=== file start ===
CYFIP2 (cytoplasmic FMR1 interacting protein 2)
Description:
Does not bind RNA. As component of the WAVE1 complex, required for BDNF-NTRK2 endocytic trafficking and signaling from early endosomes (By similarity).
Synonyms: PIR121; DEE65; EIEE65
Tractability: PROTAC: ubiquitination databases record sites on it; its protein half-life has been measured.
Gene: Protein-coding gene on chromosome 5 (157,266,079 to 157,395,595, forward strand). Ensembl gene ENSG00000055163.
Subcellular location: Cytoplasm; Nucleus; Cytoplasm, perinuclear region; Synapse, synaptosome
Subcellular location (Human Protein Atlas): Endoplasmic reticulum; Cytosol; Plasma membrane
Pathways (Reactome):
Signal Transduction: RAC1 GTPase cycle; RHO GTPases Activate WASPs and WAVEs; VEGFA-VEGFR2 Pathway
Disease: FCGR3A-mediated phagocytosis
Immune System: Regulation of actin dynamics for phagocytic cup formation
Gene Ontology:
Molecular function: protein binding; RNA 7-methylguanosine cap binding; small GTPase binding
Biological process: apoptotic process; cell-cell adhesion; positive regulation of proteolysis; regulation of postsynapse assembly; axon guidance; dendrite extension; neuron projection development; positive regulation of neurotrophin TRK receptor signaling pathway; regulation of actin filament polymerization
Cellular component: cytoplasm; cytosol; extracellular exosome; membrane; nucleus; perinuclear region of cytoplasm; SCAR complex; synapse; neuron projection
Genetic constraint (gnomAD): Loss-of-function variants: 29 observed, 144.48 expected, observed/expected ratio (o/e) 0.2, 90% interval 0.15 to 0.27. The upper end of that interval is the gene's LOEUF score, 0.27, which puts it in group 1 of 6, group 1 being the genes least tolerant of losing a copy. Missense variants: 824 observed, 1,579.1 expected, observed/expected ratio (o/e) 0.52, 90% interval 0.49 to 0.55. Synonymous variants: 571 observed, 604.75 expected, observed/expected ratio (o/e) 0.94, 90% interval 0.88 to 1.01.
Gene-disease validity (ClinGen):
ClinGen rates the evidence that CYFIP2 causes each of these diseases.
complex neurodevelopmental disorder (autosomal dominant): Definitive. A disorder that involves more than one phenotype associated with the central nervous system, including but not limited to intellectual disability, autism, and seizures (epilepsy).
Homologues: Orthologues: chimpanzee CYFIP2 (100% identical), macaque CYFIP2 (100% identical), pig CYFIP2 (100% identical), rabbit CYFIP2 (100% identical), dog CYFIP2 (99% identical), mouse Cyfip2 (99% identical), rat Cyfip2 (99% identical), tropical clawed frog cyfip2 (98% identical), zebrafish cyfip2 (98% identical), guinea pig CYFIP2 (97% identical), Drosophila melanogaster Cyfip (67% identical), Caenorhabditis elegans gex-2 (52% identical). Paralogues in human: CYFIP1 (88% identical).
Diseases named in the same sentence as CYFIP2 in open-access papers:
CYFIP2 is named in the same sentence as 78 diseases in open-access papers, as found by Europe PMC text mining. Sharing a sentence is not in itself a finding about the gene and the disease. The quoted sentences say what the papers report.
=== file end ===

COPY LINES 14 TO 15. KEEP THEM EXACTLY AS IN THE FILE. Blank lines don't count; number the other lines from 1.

Molecular function: protein binding; RNA 7-methylguanosine cap binding; small GTPase binding
Biological process: apoptotic process; cell-cell adhesion; positive regulation of proteolysis; regulation of postsynapse assembly; axon guidance; dendrite extension; neuron projection development; positive regulation of neurotrophin TRK receptor signaling pathway; regulation of actin filament polymerization